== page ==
We are on the cusp of a radical transformation in the way our society uses tobacco. Cigarette consumption is in substantial, protracted decline as tobacco consumers switch to smoke-free products like smokeless tobacco and e-cigarettes.
This isn't America's first large-scale change in tobacco habits; in the early 1900s, cigarettes replaced chewing tobacco. This is,
The evidence has been mounting for a long time. I published my first scientific studies on vastly safer smoke-free cigarette substitutes almost 20 years ago. Britain's Royal College of Physicians, one of the world's oldest and most prestigious medical societies, reported in 2002: "As a way of using nicotine, the consumption of non-combustible [smokeless] tobacco is on the order of 10-1,000 times less hazardous than smoking, depending on the product." The report continued with an even bolder statement, acknowledging that some smokeless manufacturers may want to market their products "as a 'harm reduction' option for nicotine users,
In 2007, the Royal College challenged governments to consider "...that smokers smoke predominantly for nicotine, that nicotine itself is not especially hazardous,Signamax
Big tobacco companies are already adapting to the demand for smoke-free tobacco. Altria, the largest American cigarette manufacturer, will sell e-cigarettes throughout Indiana in August. Number two Reynolds American believes that "governments,USB Flash Drive Savory Food. Carry these cool "food" USB Flash Drive with you, and you'll have no trouble in some situations.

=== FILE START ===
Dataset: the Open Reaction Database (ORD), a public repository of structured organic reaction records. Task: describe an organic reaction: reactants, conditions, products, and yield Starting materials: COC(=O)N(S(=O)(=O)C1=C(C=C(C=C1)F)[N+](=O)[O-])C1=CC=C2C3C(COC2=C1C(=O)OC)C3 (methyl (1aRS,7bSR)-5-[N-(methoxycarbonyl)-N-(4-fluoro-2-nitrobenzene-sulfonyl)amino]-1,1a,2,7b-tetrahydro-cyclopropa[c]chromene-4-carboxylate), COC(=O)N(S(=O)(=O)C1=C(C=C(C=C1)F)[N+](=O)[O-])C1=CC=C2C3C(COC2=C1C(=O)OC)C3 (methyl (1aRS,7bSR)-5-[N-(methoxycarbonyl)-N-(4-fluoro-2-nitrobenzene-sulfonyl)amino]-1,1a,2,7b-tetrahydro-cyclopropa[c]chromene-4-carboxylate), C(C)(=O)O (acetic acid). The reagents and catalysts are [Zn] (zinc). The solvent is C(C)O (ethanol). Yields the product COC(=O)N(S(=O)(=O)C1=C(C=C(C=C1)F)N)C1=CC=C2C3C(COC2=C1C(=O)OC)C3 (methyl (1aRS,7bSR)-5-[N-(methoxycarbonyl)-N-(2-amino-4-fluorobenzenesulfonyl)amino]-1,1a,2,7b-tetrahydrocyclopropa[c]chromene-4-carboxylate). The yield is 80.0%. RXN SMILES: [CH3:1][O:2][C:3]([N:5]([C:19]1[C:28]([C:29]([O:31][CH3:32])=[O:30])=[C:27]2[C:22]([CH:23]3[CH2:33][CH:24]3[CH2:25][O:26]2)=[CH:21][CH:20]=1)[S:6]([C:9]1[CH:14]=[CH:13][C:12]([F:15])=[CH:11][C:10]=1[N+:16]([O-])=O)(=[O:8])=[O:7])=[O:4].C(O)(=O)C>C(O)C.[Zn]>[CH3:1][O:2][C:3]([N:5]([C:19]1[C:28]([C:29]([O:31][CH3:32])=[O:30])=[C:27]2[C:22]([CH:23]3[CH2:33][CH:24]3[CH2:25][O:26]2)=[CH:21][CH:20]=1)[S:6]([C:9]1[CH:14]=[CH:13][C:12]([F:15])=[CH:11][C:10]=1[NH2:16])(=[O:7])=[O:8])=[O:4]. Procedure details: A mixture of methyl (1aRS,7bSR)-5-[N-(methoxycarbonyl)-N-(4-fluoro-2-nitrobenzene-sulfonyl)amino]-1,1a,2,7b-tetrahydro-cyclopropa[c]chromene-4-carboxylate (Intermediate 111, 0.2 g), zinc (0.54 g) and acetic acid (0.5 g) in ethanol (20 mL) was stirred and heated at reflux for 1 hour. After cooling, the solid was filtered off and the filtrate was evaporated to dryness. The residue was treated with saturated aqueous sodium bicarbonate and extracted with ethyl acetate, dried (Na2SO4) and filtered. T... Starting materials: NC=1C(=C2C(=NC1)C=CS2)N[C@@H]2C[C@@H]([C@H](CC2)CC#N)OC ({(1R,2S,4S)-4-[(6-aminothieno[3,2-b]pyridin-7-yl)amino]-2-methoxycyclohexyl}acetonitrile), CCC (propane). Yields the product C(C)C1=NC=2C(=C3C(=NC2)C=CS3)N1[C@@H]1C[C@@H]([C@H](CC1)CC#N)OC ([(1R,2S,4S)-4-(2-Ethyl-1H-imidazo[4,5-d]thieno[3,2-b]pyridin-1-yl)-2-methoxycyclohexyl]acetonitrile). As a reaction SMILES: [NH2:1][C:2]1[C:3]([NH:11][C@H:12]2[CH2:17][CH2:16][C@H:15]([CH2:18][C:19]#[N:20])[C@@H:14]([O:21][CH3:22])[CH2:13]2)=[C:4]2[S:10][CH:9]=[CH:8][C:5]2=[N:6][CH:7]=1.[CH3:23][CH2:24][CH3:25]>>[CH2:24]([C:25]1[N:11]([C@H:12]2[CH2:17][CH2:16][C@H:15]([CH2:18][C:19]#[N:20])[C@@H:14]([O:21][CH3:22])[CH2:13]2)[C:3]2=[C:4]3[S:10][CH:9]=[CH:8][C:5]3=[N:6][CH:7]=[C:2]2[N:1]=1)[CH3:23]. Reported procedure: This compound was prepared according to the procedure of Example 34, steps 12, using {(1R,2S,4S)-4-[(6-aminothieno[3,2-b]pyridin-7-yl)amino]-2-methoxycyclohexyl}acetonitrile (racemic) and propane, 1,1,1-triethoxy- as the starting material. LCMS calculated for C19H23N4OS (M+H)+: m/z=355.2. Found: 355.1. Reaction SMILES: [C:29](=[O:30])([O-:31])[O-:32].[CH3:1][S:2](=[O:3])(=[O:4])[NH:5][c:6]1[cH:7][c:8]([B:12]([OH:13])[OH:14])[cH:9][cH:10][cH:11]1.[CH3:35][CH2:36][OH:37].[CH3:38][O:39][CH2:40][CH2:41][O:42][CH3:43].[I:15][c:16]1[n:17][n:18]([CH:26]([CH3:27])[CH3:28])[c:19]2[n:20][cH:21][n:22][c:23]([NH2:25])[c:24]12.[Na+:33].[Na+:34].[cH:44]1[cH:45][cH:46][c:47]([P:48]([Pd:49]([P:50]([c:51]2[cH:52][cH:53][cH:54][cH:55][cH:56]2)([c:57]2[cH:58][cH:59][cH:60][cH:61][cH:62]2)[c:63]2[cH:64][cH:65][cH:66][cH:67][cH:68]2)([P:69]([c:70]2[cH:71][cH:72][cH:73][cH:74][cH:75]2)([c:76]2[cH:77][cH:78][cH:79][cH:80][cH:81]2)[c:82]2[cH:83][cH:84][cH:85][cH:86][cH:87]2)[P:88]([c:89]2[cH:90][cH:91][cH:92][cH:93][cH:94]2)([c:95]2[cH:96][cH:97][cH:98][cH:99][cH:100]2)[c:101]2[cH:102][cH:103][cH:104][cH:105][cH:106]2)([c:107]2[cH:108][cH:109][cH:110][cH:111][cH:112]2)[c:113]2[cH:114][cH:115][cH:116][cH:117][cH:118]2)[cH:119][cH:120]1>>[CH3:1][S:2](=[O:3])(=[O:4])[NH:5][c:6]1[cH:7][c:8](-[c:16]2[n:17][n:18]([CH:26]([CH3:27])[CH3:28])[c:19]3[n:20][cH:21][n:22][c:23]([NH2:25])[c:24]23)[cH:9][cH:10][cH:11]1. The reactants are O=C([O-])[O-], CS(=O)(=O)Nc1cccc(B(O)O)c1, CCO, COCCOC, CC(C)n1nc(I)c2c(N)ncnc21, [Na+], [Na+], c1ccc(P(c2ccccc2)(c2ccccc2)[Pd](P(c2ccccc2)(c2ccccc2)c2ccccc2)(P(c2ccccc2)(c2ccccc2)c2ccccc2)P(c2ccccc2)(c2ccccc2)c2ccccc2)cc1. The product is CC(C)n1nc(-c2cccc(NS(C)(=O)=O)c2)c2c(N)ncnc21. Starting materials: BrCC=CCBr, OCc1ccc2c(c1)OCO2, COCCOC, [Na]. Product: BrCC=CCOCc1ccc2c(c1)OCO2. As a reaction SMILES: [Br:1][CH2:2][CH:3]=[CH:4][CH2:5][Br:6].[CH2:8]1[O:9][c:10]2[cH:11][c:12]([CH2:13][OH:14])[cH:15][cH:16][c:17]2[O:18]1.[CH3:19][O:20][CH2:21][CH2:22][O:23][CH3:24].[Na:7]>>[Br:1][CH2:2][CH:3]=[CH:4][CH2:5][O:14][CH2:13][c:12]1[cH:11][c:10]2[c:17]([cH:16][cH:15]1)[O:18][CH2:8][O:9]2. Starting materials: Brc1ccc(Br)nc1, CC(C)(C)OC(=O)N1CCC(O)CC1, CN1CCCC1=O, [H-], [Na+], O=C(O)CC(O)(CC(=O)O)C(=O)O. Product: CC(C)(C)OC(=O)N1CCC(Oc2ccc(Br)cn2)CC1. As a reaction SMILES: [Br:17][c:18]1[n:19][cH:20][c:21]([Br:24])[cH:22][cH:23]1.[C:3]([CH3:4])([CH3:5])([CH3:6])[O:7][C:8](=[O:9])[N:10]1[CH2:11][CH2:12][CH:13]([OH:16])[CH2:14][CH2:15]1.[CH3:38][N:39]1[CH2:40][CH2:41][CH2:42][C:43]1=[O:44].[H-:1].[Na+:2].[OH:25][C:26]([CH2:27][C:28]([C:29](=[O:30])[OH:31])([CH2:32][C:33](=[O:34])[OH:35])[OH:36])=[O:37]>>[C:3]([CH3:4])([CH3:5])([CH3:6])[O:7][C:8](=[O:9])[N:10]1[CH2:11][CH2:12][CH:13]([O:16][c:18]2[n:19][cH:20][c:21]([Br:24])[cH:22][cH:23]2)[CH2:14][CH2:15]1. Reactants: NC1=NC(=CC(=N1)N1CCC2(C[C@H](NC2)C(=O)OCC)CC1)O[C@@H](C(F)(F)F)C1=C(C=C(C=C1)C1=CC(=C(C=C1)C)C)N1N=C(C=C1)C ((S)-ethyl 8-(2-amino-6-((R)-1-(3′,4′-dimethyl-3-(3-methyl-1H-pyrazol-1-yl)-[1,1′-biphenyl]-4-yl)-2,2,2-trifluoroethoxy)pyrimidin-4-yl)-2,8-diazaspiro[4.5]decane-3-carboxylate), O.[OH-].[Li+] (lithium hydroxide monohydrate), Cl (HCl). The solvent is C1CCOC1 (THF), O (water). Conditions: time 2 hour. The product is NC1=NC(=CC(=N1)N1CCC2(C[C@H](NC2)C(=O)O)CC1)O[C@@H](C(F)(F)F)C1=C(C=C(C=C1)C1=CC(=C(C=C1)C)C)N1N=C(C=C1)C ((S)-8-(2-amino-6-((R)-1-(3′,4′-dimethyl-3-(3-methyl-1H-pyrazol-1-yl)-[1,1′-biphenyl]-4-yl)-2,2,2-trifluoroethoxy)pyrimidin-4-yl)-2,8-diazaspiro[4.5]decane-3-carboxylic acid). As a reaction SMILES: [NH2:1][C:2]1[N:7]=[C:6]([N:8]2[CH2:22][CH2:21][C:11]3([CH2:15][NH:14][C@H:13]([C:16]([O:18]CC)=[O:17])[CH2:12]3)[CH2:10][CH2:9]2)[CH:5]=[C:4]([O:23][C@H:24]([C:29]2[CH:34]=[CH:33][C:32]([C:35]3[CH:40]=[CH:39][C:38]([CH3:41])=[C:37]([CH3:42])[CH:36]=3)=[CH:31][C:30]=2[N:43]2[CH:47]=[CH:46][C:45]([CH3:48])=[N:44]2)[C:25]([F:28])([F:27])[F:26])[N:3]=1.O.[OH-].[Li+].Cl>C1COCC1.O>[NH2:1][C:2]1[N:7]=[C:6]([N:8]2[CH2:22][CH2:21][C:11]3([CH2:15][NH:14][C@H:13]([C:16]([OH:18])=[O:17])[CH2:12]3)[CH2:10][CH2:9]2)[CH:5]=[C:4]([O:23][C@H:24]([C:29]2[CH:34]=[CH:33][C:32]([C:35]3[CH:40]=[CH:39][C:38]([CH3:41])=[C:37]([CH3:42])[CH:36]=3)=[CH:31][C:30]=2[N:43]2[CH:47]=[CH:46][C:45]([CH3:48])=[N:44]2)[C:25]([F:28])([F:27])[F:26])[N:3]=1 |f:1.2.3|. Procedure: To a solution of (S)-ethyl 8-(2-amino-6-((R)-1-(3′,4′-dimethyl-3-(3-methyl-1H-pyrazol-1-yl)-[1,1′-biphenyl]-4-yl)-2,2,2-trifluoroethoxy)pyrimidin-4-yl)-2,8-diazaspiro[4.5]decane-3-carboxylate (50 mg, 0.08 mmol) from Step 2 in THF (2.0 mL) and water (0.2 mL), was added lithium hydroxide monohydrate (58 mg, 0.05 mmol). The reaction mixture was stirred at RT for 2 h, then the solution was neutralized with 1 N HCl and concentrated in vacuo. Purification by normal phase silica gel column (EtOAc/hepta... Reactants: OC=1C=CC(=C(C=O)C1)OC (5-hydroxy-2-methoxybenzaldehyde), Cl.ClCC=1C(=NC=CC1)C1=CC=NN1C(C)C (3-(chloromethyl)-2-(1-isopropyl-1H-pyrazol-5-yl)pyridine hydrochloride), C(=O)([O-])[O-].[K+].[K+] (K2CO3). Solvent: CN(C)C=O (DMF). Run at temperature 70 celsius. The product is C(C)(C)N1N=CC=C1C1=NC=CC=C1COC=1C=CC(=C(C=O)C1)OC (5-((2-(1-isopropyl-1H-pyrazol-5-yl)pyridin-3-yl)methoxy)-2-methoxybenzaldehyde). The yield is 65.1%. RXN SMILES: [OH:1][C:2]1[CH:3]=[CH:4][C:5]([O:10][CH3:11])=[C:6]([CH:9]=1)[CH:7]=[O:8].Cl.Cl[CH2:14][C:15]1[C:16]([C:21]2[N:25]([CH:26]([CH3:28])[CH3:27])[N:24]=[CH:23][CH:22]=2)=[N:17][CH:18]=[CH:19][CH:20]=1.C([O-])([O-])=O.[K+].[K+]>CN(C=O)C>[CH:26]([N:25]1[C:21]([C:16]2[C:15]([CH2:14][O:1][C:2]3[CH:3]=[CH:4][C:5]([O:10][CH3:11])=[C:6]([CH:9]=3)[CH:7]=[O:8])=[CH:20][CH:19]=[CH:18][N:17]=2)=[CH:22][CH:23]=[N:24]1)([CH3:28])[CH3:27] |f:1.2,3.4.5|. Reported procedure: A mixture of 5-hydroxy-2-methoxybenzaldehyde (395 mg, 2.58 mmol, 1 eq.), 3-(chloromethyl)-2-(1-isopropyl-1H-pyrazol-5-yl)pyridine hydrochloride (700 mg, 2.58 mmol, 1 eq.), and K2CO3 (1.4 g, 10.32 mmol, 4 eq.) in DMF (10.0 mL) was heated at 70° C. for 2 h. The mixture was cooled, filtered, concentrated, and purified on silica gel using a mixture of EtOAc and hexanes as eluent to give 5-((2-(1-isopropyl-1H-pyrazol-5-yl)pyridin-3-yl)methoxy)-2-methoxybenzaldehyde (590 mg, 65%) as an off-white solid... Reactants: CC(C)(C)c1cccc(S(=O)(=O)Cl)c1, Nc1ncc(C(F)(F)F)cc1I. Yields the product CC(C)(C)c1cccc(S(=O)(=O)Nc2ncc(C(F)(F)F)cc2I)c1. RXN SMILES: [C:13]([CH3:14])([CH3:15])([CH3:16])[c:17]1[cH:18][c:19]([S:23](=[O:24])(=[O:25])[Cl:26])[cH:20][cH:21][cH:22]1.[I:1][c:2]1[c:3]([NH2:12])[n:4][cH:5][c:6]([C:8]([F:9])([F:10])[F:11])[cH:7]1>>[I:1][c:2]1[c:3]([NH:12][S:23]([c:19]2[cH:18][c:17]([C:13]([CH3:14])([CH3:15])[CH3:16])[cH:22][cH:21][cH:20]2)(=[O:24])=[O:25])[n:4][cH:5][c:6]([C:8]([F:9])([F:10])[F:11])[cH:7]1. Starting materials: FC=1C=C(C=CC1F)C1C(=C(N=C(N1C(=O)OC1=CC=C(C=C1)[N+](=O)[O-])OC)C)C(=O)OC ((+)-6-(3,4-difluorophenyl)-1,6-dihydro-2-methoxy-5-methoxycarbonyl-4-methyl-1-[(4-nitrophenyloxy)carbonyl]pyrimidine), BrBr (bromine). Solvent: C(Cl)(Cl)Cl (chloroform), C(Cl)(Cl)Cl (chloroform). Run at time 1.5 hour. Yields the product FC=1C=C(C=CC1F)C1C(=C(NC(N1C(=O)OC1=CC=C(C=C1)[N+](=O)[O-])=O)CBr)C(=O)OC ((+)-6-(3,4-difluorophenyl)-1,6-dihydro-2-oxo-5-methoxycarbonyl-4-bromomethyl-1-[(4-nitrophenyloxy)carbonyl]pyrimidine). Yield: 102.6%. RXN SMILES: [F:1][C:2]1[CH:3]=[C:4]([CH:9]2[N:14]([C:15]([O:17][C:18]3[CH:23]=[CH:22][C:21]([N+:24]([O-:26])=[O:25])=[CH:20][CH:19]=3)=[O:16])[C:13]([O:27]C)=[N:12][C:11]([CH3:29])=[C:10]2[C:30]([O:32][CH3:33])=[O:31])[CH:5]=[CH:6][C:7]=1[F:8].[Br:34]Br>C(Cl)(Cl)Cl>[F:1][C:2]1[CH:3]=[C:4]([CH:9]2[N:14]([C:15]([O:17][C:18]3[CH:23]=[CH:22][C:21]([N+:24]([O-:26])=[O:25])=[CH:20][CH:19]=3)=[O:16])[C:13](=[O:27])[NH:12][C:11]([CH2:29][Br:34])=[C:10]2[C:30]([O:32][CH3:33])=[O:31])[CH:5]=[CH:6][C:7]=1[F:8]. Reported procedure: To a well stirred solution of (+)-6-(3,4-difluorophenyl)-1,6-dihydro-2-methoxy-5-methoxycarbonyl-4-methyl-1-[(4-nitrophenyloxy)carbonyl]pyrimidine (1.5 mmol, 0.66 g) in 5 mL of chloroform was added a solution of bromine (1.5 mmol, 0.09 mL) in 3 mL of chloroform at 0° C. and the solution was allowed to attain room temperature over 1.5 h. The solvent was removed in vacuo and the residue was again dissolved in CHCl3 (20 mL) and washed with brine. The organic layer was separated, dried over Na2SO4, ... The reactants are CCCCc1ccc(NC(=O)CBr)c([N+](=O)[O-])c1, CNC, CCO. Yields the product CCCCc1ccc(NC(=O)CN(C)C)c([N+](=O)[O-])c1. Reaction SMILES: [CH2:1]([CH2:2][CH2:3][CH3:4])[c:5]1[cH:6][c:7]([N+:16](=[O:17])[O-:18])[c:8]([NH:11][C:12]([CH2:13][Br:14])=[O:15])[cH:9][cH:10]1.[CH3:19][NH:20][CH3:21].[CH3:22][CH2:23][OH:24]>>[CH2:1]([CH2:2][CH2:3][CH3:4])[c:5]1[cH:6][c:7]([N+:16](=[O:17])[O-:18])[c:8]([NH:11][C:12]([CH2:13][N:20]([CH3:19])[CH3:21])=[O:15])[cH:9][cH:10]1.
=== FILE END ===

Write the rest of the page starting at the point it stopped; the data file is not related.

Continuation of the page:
Lorillard, the nation's third largest cigarette maker, is taking an aggressive smoke-free posture in the public policy arena as it promotes its Blu e-cigarette brand.Different
Sadly, the potential of tobacco harm reduction is threatened by opposition from many major medical organizations and government agencies. Obsessed with a myopic vision of a tobacco-free society, they have transformed a legitimate war on smoking into a moral crusade against tobacco, a mistake that was tragically made with alcohol almost 100 years ago.
Congress has prohibited tobacco marketers from any communication with smokers regarding safer alternatives without the express approval of the FDA. So far, the agency has taken a hard line, claiming, falsely, that, "To date, no tobacco products have been scientifically proven to reduce risk of tobacco-related disease, improve safety or cause less harm than other tobacco products." The agency is defying a key element of its stated mission - "to provide the American public with factual and accurate information about tobacco products."
In an effort to kill the nascent smoke-free market, the FDA is slow-walking development of necessary regulations. In March 2012, it signaled the extraordinary lengths that companies will have to go to in order to have a product accepted as "modified [i.e., reduced] risk. In essence, the agency will require dozens of new studies on minute product details and human effects, which will likely take a decade or more.